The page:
Noticing your Pug whining or crying can be distressing. You’ll want to know what’s causing this outburst of emotion?
But it’s important not to project our human emotions onto our Pugs. Canine communication is very different, and our Pugs have their own reasons for whimpering and crying.
Today, we will discuss why your Pug is crying and what you can do to help them soothe.
Why Do Pugs Cry? What Do Pugs Mean When They Whine?
Pugs cry (though they do not weep tears like humans), as a way to show how they are feeling. After all, unlike us, our Pugs can’t just tell us what’s up.
A Pug’s cry typically sounds a bit like howling, whining, or screaming.
This is their way of saying hey mom, hey dad, I’m feeling hungry, sad, anxious, frustrated, bored…etc. etc.
In the video below you’ll be able to hear what Pug ‘crying’ really sounds like.
Sometimes (as you’ll see and hear below), Pugs cry because they want something. So before you start crying yourself, rest assured whining is not always a sign that your Pug is feeling sad.
This gorgeous Pug pup just wants his dinner… real bad!
So, Pug crying is just another way that they choose to communicate with us, their human family.
There are tons of different reasons why your Pug might cry, whine, howl, or scream. Let’s take a look at some of the most common ones.
1. They don’t want to share their toys
Pugs may be cute, but that doesn’t mean they’re not going to be little divas from time to time. Pugs aren’t all that fond of sharing their favorite toys.
If somebody takes their precious treasure away from them (or they’ve managed to misplace it in the kids’ toybox), then they might just cry until they get it back.
2. They need to use the potty
Another very common cause of crying is the toilet variety. If your Pug needs to poop or pee but they’re all alone with no access to the yard, they will want to let somebody know that they’ve just got to go!
Now, if your Pug isn’t potty trained yet, then this probably won’t happen. But, a fully toilet trained Pug is going to wait and wait and wait as long as they can hold it.
To prevent this unnecessary discomfort and distress, make sure that your Pug always has access to a doggie door so that they can relieve themselves when they need to.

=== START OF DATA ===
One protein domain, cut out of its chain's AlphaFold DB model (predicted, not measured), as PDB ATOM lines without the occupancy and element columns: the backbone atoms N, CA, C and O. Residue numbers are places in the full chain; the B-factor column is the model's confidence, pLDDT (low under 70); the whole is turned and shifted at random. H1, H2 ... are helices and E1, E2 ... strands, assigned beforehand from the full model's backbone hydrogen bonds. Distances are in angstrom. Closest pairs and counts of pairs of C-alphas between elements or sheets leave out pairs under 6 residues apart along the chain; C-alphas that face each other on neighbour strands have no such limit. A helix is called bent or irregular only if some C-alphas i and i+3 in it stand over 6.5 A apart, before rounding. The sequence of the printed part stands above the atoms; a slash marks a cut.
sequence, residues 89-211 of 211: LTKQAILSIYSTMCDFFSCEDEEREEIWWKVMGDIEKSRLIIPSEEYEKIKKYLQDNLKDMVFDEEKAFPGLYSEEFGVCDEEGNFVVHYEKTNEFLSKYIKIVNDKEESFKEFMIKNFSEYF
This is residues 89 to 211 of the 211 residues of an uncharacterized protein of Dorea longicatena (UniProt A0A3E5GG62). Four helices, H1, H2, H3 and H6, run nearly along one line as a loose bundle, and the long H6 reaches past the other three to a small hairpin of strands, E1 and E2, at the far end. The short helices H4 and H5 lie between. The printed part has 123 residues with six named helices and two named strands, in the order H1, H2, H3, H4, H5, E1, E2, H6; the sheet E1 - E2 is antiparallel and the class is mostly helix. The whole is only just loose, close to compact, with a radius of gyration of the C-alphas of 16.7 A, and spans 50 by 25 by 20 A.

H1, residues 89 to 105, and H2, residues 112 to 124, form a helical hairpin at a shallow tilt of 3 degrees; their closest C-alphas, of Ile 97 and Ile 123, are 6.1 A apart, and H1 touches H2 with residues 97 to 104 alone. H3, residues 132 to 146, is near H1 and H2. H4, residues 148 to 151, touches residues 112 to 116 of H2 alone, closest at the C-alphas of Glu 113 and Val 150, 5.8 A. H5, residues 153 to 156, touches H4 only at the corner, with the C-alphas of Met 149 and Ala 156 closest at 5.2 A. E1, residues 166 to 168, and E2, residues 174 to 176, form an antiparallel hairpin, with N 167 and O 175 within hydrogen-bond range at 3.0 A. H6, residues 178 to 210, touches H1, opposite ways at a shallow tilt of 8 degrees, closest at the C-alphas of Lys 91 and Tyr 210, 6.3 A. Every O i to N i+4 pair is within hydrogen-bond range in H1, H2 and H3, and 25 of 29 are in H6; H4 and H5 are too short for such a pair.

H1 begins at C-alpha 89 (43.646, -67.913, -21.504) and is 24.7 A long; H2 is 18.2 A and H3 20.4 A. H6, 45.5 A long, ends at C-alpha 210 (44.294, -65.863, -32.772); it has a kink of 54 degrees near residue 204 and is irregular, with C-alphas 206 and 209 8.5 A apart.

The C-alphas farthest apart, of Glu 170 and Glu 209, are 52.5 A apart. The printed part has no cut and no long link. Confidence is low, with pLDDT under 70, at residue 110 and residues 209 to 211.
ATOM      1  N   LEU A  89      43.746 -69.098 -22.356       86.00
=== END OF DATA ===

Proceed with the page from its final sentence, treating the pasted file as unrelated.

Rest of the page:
3. They’re hungry (or something just smells sooooo good)
Food, food, glorious food.
Who wouldn’t cry over it, right?
Well, let me tell you, Pugs certainly do.
As a Pug parent, you’ll already know how much these little dudes love to eat. So, don’t be surprised if they cry, whimper, or even full out scream at the excitement that is meal times.
4. They’re thirsty for some water
Pugs are great at finding joy in life’s simple pleasures. And water is just one of them.
Freshwater is super duper exciting for our Pugs. They’ll whine, cry, and whimper at that refreshing H20 (especially if they’re really thirsty).
Top tip – make sure that your Pug always has access to fresh water in a doggie bowl or fountain to prevent dehydration.
5. They’re feeling a little bit anxious
Pugs are companion dogs. They’re bred for companionship. That’s why we love them so much. They’re loyal and show their humans so much love.
And we need to show them that love back!
Pugs are, by nature, prone to separation anxiety and, if left alone for too long, a Pug will start to whimper and cry.
Sometimes, young pups will struggle to sleep alone at night (even if you’re in the same house!). This is very common.
The best course of action is to start a basic training program as soon as possible after bringing your puppy home.
6. They are scared!
Just like us, our Pugs are capable of feeling afraid. Puppies in particular (but even grown Pugs) may feel scared in new or unfamiliar environments.
Crying and whimpering are very common reactions to feelings of fear. For example, your Pug might curl up and whimper behind the couch when new people enter the house.
Whilst this is completely natural, it’s important that we teach our Pugs not to be afraid in situations like these. Positive reinforcement training is the best way to do this and will teach your Pug not to be afraid of these positive experiences.
7. Feeling a bit bored
Noticing a bit of a pattern emerging? Pugs are just like kids… right? Well, not entirely, but in many ways absolutely!
And this next reason is a case in point.
Pugs do not have a lot of…well…patience. They have notoriously short attention spans and bore easily.
Pug puppies in particular are known to whimper and cry when they are feeling bored or understimulated.
Once they are kept busy with something fun and exciting, they’ll be right as rain. Another great way to combat this is by having another pet at home (that could be another Pug or an appropriate playmate).
8. Not feeling well
Finally, sometimes Pugs will cry because something is not right and it’s important that we pay attention to this as responsible dog owners.
If your Pug isn’t feeling well, they might try to tell you vocally by making whimpering or whining sounds.
Look out for accompanying symptoms that might indicate that your Pug is poorly and book an appointment with your vet for a once over.
Symptoms to look out for include:
- Loss of appetite
- Weight loss
- Fast breathing